Nick Jr.'s Yo Gabba Gabba isn't your run-of-the-mill kids' program. Since the show debuted in 2007, it has grown into a huge cult phenomenon, embraced by preschoolers, parents and jaded hipsters - albeit for different reasons. Its success can be traced back to 50 Cent.
No, really. Yo Gabba Gabba will bring two shows’ worth of infectious tunes and plushy costumes to the Tacoma Dome on Saturday – and the TV series that spawned the show was at least partly influenced by gangsta rap.
Co-creator Christian Jacobs recalls a channel surfing epiphany he had with his baby girl a few years ago, when he and partner Scott Schultz were still developing their concept.
“She was playing with blocks and I was flipping channels and it went past a hip-hop video,” Jacobs recalls. “It was 50 Cent or something like that, and she stopped what she was doing.”
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He was struck by how thoroughly the music had seized his toddler’s attention. But he didn’t exactly want her to learn about thugs, blunts and nightclubs just yet. So he kept surfing.
But any time his daughter heard that beat, she was hooked. “I think that might have been one of the fertile seeds of Yo Gabba Gabba” he said.
Before the show, Jacobs was better known as lead vocalist, or “Bat Commander,” of the California ska outfit the Aquabats. He and Schultz both had experience as touring musicians and in TV and video production. And for years, they tried to develop a show around the band, which was known for wearing quirky superhero costumes and goofball humor.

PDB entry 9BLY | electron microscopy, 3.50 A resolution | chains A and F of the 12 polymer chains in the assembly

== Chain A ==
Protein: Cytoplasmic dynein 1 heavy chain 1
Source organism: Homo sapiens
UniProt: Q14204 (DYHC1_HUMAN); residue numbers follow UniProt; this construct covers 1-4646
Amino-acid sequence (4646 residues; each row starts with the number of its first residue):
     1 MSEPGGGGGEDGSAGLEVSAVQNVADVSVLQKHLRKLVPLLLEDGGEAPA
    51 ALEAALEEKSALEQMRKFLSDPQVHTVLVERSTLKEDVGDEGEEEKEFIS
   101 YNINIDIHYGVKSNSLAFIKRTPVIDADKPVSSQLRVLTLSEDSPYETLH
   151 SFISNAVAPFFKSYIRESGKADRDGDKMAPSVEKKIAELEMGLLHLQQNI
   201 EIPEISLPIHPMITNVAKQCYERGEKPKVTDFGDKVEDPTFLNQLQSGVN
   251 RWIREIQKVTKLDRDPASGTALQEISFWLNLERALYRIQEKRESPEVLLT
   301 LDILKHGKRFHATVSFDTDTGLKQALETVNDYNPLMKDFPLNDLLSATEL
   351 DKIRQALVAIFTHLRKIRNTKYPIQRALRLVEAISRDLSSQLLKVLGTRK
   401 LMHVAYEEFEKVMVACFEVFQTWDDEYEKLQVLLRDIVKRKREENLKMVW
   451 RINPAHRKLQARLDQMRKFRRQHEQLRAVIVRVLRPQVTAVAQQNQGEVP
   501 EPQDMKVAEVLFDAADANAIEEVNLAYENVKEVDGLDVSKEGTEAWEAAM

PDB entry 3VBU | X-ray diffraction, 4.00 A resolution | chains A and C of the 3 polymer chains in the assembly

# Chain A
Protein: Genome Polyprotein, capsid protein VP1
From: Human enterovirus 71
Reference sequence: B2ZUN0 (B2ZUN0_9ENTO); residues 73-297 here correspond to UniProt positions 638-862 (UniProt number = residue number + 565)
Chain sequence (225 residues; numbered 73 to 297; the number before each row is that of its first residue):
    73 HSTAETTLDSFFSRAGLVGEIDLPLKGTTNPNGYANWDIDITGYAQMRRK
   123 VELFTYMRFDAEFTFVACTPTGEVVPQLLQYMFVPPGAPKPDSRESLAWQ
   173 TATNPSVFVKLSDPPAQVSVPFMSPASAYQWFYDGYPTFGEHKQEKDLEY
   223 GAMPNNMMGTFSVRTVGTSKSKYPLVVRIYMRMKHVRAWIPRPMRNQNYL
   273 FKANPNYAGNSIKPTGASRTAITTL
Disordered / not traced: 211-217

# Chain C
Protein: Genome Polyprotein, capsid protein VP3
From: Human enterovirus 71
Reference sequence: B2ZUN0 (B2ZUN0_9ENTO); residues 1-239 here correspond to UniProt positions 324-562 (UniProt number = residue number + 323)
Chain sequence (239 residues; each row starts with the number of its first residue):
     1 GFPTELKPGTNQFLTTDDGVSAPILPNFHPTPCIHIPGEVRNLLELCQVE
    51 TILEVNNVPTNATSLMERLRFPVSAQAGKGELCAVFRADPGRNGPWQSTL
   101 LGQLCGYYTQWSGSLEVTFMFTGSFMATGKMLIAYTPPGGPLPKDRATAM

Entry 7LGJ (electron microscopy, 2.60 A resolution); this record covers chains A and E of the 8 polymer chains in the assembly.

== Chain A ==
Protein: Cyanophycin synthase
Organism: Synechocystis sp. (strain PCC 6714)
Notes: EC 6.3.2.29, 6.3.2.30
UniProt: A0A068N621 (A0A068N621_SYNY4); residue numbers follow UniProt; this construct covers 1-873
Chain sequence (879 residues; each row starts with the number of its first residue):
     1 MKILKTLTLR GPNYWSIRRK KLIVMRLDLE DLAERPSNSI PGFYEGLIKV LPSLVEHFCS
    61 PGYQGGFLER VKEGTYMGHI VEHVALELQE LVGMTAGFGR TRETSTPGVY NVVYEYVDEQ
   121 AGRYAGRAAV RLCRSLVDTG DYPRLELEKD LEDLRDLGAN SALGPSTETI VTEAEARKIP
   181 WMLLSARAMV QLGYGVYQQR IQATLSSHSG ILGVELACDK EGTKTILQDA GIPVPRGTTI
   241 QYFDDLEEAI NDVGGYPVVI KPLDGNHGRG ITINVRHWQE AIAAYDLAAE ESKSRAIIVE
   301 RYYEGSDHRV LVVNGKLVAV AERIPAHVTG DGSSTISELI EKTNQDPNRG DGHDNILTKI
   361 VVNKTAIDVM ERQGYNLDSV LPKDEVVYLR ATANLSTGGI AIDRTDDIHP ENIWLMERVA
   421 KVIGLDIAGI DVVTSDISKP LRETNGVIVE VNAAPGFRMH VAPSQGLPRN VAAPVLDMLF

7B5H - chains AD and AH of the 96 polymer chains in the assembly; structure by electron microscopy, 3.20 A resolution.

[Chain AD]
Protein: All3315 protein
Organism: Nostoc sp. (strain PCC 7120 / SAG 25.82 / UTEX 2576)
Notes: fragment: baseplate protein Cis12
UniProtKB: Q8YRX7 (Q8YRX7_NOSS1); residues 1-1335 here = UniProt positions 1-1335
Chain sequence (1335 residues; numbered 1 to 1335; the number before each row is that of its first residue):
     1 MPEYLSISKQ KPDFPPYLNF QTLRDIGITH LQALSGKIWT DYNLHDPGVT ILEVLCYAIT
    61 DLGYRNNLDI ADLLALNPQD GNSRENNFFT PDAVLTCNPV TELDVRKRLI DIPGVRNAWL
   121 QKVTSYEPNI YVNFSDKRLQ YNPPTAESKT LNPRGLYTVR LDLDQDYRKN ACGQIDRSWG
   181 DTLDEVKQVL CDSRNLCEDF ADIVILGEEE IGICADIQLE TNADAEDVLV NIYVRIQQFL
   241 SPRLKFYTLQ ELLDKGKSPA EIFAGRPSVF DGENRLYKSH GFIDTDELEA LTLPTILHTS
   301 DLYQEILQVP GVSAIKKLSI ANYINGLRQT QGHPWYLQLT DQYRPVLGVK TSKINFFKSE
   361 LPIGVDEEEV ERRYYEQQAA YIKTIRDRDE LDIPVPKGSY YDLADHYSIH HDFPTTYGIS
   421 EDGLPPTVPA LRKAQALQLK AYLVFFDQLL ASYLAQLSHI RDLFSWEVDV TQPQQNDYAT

“We kept hitting our heads against the wall trying to go the traditional network route,” Jacobs said. “Once we had kids, it seemed like the skies opened up and it was clear to us what all of this experience had led into, and that was to make a show for children and just do it ourselves.”
The 50 Cent incident inspired them to experiment with combining kid-friendly messages with bombastic break-beats.
“That music is so simple and almost primal,” Jacobs said, “just simple beats, a kick and a snare, a kick and a snare. It’s almost like chanting, you’re chanting over something. So we (thought), ‘Let’s just appropriate this to what kids need – like lessons about sharing and loving people and caring – to these Miami bass beats.”
“I think for a while people just kind of accepted, ‘Oh, kids’ music, it’s gotta sound like Raffi,’ ” Schultz said. “What we found is our kids loved Raffi, but they could also listen to a really catchy Ramones song or a simple ’80s dance song. We just definitely wanted to filter it and make sure it’s appropriate for them. But musically, they were interested by lots of different types of stuff.”
The duo released their pilot episode on the Internet, unaware of exactly what they were unleashing. “The rest is history,” Schultz said. “Everyone kind of latched onto it, and we had a show on Nickelodeon soon after.”